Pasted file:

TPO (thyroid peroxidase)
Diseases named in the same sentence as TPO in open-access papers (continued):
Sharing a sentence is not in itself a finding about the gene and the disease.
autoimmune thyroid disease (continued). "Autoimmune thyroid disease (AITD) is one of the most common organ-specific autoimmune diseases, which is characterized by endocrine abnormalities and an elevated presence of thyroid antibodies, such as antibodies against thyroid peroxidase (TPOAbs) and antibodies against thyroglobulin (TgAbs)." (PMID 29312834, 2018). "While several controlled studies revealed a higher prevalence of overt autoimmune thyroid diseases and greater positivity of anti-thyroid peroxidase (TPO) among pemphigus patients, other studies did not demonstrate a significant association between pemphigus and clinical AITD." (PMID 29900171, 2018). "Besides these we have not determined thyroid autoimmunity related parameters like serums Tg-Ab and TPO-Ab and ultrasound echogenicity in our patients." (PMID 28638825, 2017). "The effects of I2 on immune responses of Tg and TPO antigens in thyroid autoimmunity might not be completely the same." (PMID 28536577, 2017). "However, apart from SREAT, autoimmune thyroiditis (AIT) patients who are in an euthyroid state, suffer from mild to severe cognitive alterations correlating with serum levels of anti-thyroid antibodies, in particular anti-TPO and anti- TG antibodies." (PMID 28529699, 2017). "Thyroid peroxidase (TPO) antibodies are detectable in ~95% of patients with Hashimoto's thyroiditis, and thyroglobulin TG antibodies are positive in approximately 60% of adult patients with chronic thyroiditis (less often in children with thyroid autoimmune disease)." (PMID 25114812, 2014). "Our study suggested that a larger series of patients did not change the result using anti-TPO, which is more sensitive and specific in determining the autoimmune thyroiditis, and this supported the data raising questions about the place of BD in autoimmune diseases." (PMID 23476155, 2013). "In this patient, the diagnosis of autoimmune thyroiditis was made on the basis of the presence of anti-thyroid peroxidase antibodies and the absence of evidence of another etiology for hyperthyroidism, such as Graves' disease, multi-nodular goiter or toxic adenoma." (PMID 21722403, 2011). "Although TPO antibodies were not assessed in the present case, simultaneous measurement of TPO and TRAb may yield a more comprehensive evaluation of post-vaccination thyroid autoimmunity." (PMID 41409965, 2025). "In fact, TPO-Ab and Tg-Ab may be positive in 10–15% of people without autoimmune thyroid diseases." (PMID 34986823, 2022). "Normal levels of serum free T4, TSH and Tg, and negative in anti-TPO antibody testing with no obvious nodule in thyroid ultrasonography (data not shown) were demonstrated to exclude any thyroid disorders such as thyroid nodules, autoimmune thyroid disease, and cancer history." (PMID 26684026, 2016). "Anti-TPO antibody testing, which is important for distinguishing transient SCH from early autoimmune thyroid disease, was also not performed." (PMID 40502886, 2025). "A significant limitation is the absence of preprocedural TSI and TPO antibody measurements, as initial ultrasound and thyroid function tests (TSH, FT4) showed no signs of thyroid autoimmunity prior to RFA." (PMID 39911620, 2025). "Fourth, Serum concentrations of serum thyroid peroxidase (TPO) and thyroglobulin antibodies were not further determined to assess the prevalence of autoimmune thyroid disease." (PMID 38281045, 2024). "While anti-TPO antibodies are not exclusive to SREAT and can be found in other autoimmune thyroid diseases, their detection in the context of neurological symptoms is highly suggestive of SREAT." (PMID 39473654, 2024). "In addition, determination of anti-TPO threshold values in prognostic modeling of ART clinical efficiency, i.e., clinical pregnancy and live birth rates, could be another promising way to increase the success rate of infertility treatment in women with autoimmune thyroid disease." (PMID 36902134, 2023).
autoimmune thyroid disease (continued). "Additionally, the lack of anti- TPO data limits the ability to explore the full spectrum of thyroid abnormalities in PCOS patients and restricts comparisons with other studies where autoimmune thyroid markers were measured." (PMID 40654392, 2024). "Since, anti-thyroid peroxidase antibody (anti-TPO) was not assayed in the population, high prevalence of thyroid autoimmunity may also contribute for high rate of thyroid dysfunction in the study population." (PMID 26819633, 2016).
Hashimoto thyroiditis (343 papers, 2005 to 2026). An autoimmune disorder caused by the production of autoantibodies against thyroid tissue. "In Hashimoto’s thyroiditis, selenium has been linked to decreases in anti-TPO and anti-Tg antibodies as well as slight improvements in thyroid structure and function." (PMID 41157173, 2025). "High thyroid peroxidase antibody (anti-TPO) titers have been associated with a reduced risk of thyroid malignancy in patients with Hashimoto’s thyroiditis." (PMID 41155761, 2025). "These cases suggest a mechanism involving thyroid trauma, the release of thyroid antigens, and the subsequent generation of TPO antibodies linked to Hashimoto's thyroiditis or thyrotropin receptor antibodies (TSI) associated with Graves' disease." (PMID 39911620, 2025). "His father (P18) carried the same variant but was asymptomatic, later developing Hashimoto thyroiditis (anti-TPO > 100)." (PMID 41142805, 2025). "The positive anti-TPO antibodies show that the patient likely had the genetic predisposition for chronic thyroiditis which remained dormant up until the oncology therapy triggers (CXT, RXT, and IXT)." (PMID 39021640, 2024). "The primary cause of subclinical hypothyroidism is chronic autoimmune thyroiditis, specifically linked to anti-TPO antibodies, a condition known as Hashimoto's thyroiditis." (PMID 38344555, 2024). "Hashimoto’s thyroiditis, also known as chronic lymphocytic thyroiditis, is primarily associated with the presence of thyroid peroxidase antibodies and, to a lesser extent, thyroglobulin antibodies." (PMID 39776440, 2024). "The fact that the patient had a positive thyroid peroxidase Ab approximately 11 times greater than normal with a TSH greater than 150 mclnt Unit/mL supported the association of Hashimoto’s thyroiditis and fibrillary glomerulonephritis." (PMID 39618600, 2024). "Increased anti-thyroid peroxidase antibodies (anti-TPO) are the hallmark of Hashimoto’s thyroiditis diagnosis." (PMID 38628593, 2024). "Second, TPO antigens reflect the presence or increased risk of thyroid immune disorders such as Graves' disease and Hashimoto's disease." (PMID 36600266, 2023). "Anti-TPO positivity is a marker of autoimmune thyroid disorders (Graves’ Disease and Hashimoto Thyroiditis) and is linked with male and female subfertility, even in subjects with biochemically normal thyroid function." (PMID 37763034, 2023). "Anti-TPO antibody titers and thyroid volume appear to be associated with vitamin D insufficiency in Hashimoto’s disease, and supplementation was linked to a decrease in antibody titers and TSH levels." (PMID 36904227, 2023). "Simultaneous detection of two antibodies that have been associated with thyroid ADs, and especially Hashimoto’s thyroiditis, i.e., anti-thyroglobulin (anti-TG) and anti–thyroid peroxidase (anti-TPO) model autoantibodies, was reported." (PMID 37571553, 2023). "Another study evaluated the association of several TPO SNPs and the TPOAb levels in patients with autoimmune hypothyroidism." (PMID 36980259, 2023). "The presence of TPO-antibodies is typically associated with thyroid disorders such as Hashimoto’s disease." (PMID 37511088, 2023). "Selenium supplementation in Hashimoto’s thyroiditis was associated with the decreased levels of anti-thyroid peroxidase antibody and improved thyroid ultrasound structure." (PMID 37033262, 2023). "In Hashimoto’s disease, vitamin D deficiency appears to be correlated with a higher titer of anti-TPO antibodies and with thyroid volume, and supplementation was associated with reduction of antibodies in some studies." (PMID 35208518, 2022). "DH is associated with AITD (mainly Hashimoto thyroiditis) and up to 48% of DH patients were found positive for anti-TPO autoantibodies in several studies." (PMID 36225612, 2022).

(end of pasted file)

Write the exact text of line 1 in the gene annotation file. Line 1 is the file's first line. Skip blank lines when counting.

TPO (thyroid peroxidase)